Users should be aware that in some periods, the monthly data does not sum precisely to the quarters (or quarters to annual), for the MTIC series due to rounding.

    Deflation

    It is common for the value of a group of financial transactions to be measured in several time periods. The values measured will include both the change in the volume sold and the effect of the change of prices over that year. Deflation is the process whereby the effect of price change is removed from a set of values.

    Chain-linked indices (chained volume measures) which are indexed to form the volume series in this bulletin differ from fixed base indices in that the growth from one year to the next is estimated by weighting the components using the contribution to value of trade in the immediately preceding year (effectively re-basing every year). This series of annually re-weighted annual growths is then "chain-linked" to produce a continuous series.

    The implied price deflators derived by comparing current price data to chained volume measures data are not the same as the price indices published in this statistical bulletin because the former are current weighted while the latter are base (2011) weighted.

    Changes in trade associated with VAT MTIC fraud mean that comparisons of volume and prices (both including and excluding trade associated with VAT MTIC fraud) should be treated with a great deal of caution.

  3. Special events

    An article outlining the ONS policy on special events is available on our website.

  4. Code of Practice for Official Statistics

    National Statistics are produced to high professional standards set out in the Code of Practice for Official Statistics. They undergo regular quality assurance reviews to ensure that they meet customer needs. They are produced free from any political interference. © Crown copyright 2015.

  5. Short guide to UK trade

    Ever since statistics on exports and imports of goods were first collected in 1697, UK trade has been one of the country’s main economic indicators.

    All information included in the monthly UK Trade statistical bulletin is on a balance of payments (BoP) basis and is seasonally adjusted unless otherwise specified. The release contains tables showing the total value of trade in goods together with index numbers of volume and price, figures analysed by broad commodity group (values and indices) and according to geographical area (values only). In addition the UK trade statistical bulletin also includes early monthly estimates of the value of trade in services.

    Data appearing in the UK Trade statistical bulletin are also used as a direct input into the quarterly balance of payments and national accounts.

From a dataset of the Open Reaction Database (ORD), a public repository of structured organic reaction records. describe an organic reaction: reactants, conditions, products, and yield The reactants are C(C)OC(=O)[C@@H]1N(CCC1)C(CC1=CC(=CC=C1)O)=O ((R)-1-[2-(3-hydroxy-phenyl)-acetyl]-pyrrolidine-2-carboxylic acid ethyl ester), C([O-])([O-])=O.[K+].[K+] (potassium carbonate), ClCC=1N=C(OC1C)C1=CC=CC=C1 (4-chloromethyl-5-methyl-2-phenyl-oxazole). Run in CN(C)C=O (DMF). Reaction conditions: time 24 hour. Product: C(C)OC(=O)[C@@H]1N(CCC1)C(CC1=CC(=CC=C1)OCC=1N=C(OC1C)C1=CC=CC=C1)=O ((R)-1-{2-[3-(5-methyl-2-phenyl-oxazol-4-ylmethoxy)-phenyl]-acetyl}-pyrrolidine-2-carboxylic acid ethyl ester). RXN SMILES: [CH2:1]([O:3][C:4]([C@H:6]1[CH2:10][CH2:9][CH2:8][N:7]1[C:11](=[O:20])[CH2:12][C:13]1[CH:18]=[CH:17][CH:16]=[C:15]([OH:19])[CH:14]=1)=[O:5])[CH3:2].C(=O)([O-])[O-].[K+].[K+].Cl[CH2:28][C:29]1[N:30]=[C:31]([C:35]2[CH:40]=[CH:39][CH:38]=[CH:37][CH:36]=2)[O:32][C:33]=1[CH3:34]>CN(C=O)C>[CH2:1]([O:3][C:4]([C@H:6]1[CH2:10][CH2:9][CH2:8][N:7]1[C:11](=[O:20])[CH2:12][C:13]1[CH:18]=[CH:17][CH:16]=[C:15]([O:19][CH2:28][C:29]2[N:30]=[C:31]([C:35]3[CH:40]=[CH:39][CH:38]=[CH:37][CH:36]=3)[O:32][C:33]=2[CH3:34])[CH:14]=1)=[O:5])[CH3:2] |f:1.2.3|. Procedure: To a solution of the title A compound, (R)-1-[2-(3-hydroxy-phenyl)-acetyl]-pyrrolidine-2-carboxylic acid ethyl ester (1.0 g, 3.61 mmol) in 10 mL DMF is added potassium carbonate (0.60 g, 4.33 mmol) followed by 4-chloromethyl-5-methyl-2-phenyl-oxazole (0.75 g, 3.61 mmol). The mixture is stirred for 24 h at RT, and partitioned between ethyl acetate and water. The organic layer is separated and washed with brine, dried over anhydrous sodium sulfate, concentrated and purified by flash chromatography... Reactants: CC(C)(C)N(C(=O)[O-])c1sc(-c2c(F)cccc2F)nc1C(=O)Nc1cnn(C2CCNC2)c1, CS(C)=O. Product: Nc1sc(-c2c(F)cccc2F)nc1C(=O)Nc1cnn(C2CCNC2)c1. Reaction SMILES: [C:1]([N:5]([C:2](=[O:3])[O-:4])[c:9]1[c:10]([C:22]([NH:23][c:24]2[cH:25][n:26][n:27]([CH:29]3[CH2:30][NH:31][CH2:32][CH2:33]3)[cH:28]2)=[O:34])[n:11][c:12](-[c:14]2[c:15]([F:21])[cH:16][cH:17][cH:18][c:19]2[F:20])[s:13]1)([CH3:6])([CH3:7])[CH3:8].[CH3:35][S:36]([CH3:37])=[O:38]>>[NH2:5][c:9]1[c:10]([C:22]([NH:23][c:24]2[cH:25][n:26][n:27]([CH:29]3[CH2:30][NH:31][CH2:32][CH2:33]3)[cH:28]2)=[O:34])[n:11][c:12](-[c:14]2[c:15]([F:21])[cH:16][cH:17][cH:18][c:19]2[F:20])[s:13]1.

Interpreting the data

    In months where quarterly and 3-monthly ending percentage changes for index data coincide, there may be small differences between the data for methodological reasons. Quarterly data are the indexed form of an underlying constant price (for volume indices) or consistent quantity (for price indices) series. 3- month ending data are the average of the index data in that period.

    VAT missing trader intra-community (MTIC) fraud

    Import figures for trade in goods include adjustments to allow for the impact of VAT MTIC fraud.

    The adjustments to trade in goods relate only to part of the carousel version of VAT MTIC fraud. This fraud leads to under recording of imports as fraudsters import goods from the EU, which they then sell on before disappearing without paying VAT on that sale. The goods are eventually exported. Such exports are declared and are therefore already reflected in the UK’s trade in goods statistics.

    Changes to the pattern of trading associated with MTIC fraud can make it difficult to analyse trade by commodity group and by country as changes in the impact of activity associated with this fraud affect both imports and exports. However, the MTIC trade adjustments are added to the EU import estimates derived from Intrastat returns as it is this part of the trading chain that is not generally recorded. In particular, adjustments affect trade in capital goods and intermediate goods – these categories include mobile phones and computer components, which are still the most widely affected goods.

    International convention determines that the treatment of the impact is to adjust imports upwards by the relevant amounts of missing declarations (non-response). However, users may wish to interpret short-term movements in imports excluding that part of the fraudulent activity that is not included in the import estimates. For this purpose, an analysis of the import figures with the VAT MTIC adjustments excluded is shown in Table 13.

  6. Method

    Composition of the data

    Detailed methodological notes are published in the UK Balance of Payments - The Pink Book, 2014.

    Seasonal adjustment

    Seasonal adjustment aims to remove effects associated with the time of the year or the arrangement of the calendar so that movements within a time series may be more easily interpreted.

  7. Quality

    Basic quality information

    Accuracy: Trade in goods figures for the most recent months are provisional and subject to revision in the light of:

    • late trader data, revisions to trade prices and revised estimates of trading associated with VAT MTIC fraud

    • revisions to seasonal adjustment factors which are re-estimated every month